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Working moms are healthier, happier, study finds

Now I have been on both sides of this issue, and I can say that for the most part this study holds some truth.  What I think is most important to take from this article isn't the debate of wheither moms should work, but how much emotional-spiritual support are mothers getting.

Years ago I was involved with an organization here in Lansing, Michigan called the Family Growth Centers.  Their mission was to provide respite drop in childcare and parent education classes for the families of the Lansing Area.  To obtain funds FGC participated in a MSU psychology study of depression among young moms; what they found wasn't necessarily that work was the answer, but how satisfied the mothers were with their life.  The more connected a young mom was to the community the better she felt about her life, her mothering and her children, working or not.  It was activities that engaged the moms emotionally, intellectually, social that made the biggest difference.  With that information FCG created more support groups, classes and just plain social outlets for the moms and found the moms were better with their children,  the more engaged with life, and took better care of themselves.  

Working moms are healthier, happier, study finds
The researchers defined working part time as working one-to-32 hours per week. About 25 percent of mothers were employed part time during the study period, although mothers moved in and out of part-time work. Mothers reported whether they experienced symptoms of depression and rated their overall health as "poor," "fair," "good" or "excellent."
The mothers also answered questions about conflicts between their work and family lives, and how involved they were in their child's schooling.
Working moms reported fewer symptoms of depression and were more likely to rate their health "excellent," compared with nonemployed mothers, according to the study.
Mothers working part time tended to report less conflict between work and family than those working full time, the researchers said.
Mothers employed part time reported being just as involved in their child's schooling as stay-at-home moms, and more involved than moms who worked full time. In addition, mothers working part time provided more learning opportunities for their toddlers than stay-at-home moms and moms working full time, the researchers said.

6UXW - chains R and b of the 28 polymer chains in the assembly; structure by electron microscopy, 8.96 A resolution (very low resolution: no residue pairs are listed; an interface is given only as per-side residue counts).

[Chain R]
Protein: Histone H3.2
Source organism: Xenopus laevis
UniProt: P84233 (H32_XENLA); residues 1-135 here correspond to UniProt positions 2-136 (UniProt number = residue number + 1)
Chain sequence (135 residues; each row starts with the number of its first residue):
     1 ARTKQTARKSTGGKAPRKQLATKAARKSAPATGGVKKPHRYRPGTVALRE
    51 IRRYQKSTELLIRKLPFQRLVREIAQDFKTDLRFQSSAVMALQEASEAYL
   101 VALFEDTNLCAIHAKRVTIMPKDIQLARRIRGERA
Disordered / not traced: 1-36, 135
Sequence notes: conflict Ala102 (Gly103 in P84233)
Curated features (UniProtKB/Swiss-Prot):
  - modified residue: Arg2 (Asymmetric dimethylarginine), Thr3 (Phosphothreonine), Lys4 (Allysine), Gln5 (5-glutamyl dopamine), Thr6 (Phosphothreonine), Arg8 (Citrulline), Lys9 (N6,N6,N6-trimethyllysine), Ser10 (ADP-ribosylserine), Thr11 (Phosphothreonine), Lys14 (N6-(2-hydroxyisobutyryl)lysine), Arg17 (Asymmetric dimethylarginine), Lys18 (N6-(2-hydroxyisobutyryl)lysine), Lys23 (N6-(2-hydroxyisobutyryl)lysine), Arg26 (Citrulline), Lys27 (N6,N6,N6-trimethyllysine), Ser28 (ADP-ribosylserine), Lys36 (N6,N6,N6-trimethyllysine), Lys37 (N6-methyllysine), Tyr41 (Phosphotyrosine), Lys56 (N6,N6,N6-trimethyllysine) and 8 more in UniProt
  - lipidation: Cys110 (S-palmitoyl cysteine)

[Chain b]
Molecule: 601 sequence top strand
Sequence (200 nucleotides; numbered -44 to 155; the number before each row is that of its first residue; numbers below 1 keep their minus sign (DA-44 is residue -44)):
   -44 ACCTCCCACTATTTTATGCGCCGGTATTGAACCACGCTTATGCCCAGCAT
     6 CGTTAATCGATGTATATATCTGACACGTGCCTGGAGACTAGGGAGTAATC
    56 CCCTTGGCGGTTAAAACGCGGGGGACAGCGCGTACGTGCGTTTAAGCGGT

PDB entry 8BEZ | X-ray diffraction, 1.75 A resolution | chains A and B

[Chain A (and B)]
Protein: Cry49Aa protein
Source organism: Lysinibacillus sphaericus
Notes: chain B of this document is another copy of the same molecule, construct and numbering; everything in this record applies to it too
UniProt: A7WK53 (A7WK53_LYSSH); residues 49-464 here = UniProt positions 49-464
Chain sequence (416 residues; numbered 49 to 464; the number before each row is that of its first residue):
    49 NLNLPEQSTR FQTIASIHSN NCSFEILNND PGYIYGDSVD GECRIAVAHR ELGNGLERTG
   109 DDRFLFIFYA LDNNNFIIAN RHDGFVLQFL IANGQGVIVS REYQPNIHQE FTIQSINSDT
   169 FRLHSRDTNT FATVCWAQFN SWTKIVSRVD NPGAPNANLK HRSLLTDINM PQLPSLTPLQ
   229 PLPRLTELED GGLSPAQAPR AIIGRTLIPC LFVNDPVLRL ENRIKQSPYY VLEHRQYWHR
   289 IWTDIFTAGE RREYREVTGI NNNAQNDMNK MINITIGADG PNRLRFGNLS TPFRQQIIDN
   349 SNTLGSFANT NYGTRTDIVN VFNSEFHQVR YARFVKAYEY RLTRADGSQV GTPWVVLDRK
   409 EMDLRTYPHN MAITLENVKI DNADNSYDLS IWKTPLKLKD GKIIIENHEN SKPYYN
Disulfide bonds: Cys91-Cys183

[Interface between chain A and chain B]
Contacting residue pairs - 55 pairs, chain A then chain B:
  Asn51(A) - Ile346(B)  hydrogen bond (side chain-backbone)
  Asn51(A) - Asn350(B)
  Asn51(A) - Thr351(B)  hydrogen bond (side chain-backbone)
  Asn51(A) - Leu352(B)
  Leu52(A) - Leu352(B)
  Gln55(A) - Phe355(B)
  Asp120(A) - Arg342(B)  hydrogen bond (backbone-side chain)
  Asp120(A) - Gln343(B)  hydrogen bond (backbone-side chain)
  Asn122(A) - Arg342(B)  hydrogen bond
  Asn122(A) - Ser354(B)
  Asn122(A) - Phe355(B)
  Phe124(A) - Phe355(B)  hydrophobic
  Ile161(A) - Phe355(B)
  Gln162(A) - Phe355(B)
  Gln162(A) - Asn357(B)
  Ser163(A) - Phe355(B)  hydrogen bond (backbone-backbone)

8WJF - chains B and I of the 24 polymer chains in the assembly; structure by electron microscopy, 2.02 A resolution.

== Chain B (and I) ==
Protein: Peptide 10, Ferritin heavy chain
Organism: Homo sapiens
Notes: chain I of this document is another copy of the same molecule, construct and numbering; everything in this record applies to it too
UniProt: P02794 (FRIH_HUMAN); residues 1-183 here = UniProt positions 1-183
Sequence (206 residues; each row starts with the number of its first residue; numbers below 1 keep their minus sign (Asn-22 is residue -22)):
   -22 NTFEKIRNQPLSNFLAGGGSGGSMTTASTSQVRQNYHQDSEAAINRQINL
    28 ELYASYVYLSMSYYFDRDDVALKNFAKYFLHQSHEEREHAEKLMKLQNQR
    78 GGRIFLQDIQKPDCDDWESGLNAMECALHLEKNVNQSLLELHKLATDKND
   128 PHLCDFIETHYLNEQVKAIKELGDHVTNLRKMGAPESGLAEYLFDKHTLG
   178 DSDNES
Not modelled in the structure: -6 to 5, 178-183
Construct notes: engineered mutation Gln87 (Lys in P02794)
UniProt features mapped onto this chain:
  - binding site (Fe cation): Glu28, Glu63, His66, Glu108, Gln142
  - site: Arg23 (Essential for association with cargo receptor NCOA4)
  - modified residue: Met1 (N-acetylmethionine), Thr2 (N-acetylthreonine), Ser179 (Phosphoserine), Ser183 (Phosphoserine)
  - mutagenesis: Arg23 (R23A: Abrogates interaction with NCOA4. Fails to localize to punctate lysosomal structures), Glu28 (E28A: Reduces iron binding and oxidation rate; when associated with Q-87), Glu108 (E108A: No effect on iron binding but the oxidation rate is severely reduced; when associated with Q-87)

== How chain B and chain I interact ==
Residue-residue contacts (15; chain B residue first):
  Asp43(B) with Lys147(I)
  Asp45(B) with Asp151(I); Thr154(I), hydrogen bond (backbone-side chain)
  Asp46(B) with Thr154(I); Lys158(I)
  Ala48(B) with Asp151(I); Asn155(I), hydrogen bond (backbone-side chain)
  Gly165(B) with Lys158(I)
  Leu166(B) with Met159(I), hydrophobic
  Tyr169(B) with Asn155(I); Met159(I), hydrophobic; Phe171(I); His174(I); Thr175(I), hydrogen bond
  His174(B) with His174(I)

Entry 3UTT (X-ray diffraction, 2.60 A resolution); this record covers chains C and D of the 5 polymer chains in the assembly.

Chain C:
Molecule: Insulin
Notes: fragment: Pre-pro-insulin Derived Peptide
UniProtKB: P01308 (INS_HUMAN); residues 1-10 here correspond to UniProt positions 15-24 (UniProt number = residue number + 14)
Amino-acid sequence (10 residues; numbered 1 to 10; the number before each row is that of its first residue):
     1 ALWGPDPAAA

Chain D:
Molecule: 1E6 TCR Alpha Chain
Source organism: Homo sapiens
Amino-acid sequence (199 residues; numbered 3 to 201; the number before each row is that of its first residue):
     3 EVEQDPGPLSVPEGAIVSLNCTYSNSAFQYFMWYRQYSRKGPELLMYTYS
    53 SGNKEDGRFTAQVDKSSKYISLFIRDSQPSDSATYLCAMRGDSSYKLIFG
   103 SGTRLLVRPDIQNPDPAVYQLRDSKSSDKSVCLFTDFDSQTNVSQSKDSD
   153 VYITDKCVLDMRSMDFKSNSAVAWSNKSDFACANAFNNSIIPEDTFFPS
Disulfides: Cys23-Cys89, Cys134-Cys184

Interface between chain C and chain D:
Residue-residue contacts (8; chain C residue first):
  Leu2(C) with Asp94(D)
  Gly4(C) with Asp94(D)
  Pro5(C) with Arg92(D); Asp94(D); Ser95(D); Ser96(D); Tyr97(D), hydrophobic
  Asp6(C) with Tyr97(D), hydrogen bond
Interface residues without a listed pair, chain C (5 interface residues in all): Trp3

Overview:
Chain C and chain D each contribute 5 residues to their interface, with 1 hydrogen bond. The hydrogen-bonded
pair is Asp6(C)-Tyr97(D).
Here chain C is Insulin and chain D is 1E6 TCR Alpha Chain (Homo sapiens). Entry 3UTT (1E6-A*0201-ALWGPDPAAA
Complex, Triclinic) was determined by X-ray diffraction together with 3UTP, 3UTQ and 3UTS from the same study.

Couples' emotional intimacy did not appear to be affected by the mothers' employment status: the level of emotional understanding between partners was similar for working moms and stay-at-home moms.
And while not every mother feels called to work outside the home, we as moms, all work as mothers.  The important fact to consider if you are feeling as if your happiness has suffered is to look at how engaged you are with life.   What can you do: Volunteer, seek out other moms for playdates, join local chapter of organizations that interest you?  We have to consider that much of any type of work will be monotonous and boring, it is what we can do to refresh ourselves, mind, body and spirit that can bring us back.


1 comment:

  1. This is interesting. I agree that engagement with life is the biggest difference, not working outside the home necessarily. I have always had to work outside the home and I go in and out with how I feel about life in general. I think sometimes I feel like my faith-life suffers, other times maybe my work-life suffers and sometimes, in general, social life suffers. Regardless, the highest priority is the children and caring for them, and without the support of my husband, none of it would go very well. I think that has a lot to do with it...whether a woman has a strong support system at home and feels as though whatever she does (be it work outside the home, or be at home mothering the children) is valuable to her husband.

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